Hydrogrossular Hornfels

The first mention of contact metamorphic phenomena dates back to the end of eighteenth century when James Hutton observed that, the rocks surrounding a granitic body at Glen Tilt (Perthshire, Scotland) had suffered marked changes in either colour or structure especially in zones crossed by granitic veins. At that time Neptunists and Plutonists were still debating the sedimentary vs igneous origin of granitic rocks, and the terms "metamorphism" and "contact metamorphism" had still to enter the geological vocabulary.
In the first decades of the nineteenth century rock alterations close to contacts with granitic rocks were increasingly discovered in other localities of England and Scotland as well as in other European countries. They were observed in a variety of settings (plutonic and volcanic) involving a wide spectrum of rock types. Many names appeared for this particular and localised type of metamorphism and its varietie. Delesse (1857) proposed the term contact metamorphism which found general acceptance and is still widely used today.

Therefore to avoid any further ambiguity the SCMR proposes that the term ‘thermal metamorphism’ is no longer accepted as a recommended synonym of "contact metamorphism" and should be given restricted status. The recommended definition of contact metamorphism is, therefore, as follows:

Contact metamorphism: Type of metamorphism of local extent that affects the country rocks around magma bodies emplaced in a variety of environments from volcanic to upper mantle depths, in both continental and oceanic settings.

The zone where contact metamorphism occurs (Fig.1) is called the contact aureole, while the products of such metamorphism are called contact rocks. The thickness of the aureole ranges from the millimetre- to the kilometre-scale. The intensity of contact metamorphism decreases from the innermost to the outermost parts of the aureole.


Fig.1: Contact aureole and hornfels Facies.


Today this name is widely used for a group of compact, highly metamorphosed contact rocks, typically found in inner aureoles. It derives from an ancient term used by miners in Saxony (Germany) for hard compact rocks of various origins, characterised by their horny appearance and conchoidal to subconchoidal fracture, and commonly associated in the field with granitic rocks (Leonhard, 1823). Different definitions of hornfels have appeared with varying emphasis placed on compositional and structural features. For some, hornfels is an aluminous rock derived, for example, from shale; for others it also includes quartzofeldspathic protoliths such as graywackes and for some the term can be applied to any contact-metamorphic rock (including calc-silicate hornfels, quartz-hornfels, mafic and ultramafic hornfelses) provided they possess the distinctive structural characters recognised by the old Saxon miners. Another controversial point concerns the grain size of a hornfels; to some (especially those supporters of an aluminous character of the hornfels) it is very fine- to fine-grained; others regard it as very fine to coarse.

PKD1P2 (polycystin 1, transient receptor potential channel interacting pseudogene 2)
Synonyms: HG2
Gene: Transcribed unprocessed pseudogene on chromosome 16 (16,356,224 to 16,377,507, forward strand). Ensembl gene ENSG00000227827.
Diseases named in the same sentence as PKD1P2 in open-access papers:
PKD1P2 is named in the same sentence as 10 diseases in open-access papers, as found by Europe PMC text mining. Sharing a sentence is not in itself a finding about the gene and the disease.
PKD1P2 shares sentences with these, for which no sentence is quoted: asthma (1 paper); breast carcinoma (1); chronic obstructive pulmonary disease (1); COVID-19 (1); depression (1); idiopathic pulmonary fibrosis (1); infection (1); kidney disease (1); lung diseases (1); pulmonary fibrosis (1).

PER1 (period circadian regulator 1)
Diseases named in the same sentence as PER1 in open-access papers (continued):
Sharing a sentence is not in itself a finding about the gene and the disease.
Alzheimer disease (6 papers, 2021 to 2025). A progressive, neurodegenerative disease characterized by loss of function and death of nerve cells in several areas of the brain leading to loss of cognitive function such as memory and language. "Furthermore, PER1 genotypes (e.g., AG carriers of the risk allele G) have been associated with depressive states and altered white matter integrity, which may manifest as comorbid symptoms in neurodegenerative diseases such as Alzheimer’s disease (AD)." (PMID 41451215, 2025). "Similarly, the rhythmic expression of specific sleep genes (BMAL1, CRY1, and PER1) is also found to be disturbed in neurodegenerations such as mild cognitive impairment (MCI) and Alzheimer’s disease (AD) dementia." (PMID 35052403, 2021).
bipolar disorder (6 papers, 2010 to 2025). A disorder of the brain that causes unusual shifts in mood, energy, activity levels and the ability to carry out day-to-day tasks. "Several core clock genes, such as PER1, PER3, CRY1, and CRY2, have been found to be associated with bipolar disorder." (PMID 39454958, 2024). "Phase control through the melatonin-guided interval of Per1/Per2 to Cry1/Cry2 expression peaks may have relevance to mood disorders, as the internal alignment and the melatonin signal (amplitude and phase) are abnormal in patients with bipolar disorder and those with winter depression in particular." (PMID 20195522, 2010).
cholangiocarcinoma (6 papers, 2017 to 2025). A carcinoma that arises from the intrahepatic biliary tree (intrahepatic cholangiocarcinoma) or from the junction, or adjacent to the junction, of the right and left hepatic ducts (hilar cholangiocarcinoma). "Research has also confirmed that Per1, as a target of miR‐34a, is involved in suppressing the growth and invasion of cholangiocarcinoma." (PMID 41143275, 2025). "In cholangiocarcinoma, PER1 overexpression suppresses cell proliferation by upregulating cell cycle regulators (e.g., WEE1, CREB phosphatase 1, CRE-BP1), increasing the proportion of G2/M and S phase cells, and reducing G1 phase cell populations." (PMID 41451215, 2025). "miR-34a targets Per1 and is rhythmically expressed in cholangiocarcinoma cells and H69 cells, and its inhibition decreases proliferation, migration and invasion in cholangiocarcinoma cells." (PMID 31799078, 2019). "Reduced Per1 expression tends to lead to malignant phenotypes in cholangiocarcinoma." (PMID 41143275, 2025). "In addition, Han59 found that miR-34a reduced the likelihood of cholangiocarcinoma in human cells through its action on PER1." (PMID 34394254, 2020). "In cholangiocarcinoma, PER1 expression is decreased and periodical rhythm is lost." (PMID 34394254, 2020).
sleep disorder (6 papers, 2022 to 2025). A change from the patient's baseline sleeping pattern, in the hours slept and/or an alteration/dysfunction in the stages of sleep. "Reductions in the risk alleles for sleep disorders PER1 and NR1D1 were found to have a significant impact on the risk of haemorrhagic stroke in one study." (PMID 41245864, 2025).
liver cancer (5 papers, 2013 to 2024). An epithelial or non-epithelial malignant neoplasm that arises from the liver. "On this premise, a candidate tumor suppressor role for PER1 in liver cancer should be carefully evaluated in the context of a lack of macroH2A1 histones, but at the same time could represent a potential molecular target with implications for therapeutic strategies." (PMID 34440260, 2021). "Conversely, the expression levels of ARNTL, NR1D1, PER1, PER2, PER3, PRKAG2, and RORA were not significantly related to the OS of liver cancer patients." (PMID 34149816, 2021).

To resolve these problems the SG decided that the name "hornfels" should only be used for contact metamorphic rocks dominantly composed of silicate + oxide minerals in varying proportions. Contact marble and coal are considered as separate rock types:

A hard, compact contact-metamorphic rock of any grain size, dominantly composed of silicate + oxide minerals in varying proportions, with a horny aspect and a subconchoidal to jagged fracture. The typical mineralogy of hornfels with different protoliths varies with metamorphic facies.

Hornfels are split into:

(1) albite-epidote-hornfels facies,
(2) hornblende-hornfels facies,
(3) pyroxene-hornfels facies,
(4) sanidinite facies.

the rock in question is a "Spotted rocks": Spotted slate are chemically equivalent to Hornfels but appear in the outer parts of contact aureoles developed in slate and phyllites. The rocks have spotted ore maculated texture; in the lowest-grade rocks the spots are clots of minute graphite, magnetite and sericite. In slightly higher-grade types micas, especially biotite may appear in coarser flackes; in some type andalusite ore cordierite forms small but distinct porphyroblasts.


• David Shelley (1983): Igneous and metamorphic rocks under the microscope. Campman & Hall editori.
• E. WM. Heinrich (1956): Microscopic Petrografy. Mcgraw-hill book company,inc
• Anthony R. Phillpotts & Jay J. Ague: Principles of igneous and metamorphic petrology. Cambridge editore.
• Passchier, Cees W., Trouw, Rudolph A. J: Microtectonics (2005)


Hydrogrossular crystlas in a Hornfels. PPL image, 2x (Field of view = 7mm)

Hydrogrossular crystlas in a Hornfels. PPL image, 2x (Field of view = 7mm)

Hydrogrossular crystlas in a Hornfels. PPL image, 2x (Field of view = 7mm)

Hydrogrossular crystlas in a Hornfels. PPL image, 2x (Field of view = 7mm)

Hydrogrossular crystlas in a Hornfels. PPL image, 10x (Field of view = 2mm)